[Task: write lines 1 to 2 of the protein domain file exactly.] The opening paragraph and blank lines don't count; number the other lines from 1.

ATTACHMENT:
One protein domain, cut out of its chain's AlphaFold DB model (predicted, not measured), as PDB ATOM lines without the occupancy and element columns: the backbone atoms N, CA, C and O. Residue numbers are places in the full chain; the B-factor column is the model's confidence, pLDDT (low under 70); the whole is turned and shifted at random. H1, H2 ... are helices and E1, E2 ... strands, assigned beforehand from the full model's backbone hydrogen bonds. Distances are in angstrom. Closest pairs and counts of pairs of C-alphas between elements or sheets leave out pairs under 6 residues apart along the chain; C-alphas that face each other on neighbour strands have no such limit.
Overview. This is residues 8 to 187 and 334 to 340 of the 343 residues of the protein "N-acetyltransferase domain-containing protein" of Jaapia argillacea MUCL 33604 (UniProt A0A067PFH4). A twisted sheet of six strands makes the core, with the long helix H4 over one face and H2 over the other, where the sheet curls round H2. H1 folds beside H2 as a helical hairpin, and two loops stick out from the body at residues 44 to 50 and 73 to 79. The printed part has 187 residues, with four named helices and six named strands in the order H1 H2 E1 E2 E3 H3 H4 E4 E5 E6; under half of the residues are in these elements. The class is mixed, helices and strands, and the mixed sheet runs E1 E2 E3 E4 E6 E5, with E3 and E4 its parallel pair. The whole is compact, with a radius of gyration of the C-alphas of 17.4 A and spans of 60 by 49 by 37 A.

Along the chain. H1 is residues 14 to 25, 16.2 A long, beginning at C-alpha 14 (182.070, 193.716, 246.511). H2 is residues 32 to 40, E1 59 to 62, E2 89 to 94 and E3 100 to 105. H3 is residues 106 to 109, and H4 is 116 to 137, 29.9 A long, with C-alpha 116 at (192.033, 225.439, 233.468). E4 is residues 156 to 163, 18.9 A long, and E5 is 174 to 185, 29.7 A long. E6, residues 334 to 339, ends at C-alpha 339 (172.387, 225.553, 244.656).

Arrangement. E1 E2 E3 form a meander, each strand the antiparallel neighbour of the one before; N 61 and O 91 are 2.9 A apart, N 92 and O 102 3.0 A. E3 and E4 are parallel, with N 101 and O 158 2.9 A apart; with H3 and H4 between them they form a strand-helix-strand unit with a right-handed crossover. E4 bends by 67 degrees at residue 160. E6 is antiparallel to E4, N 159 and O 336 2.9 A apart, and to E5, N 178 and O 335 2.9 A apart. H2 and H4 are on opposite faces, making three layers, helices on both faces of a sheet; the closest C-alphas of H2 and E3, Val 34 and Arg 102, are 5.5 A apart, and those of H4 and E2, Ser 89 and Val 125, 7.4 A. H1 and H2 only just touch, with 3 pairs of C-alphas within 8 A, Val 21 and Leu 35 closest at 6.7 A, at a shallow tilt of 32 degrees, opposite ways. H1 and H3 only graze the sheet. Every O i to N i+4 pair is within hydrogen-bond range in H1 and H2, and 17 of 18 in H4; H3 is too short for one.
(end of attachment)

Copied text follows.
Overview. This is residues 8 to 187 and 334 to 340 of the 343 residues of the protein "N-acetyltransferase domain-containing protein" of Jaapia argillacea MUCL 33604 (UniProt A0A067PFH4). A twisted sheet of six strands makes the core, with the long helix H4 over one face and H2 over the other, where the sheet curls round H2. H1 folds beside H2 as a helical hairpin, and two loops stick out from the body at residues 44 to 50 and 73 to 79. The printed part has 187 residues, with four named helices and six named strands in the order H1 H2 E1 E2 E3 H3 H4 E4 E5 E6; under half of the residues are in these elements. The class is mixed, helices and strands, and the mixed sheet runs E1 E2 E3 E4 E6 E5, with E3 and E4 its parallel pair. The whole is compact, with a radius of gyration of the C-alphas of 17.4 A and spans of 60 by 49 by 37 A.

Along the chain. H1 is residues 14 to 25, 16.2 A long, beginning at C-alpha 14 (182.070, 193.716, 246.511). H2 is residues 32 to 40, E1 59 to 62, E2 89 to 94 and E3 100 to 105. H3 is residues 106 to 109, and H4 is 116 to 137, 29.9 A long, with C-alpha 116 at (192.033, 225.439, 233.468). E4 is residues 156 to 163, 18.9 A long, and E5 is 174 to 185, 29.7 A long. E6, residues 334 to 339, ends at C-alpha 339 (172.387, 225.553, 244.656).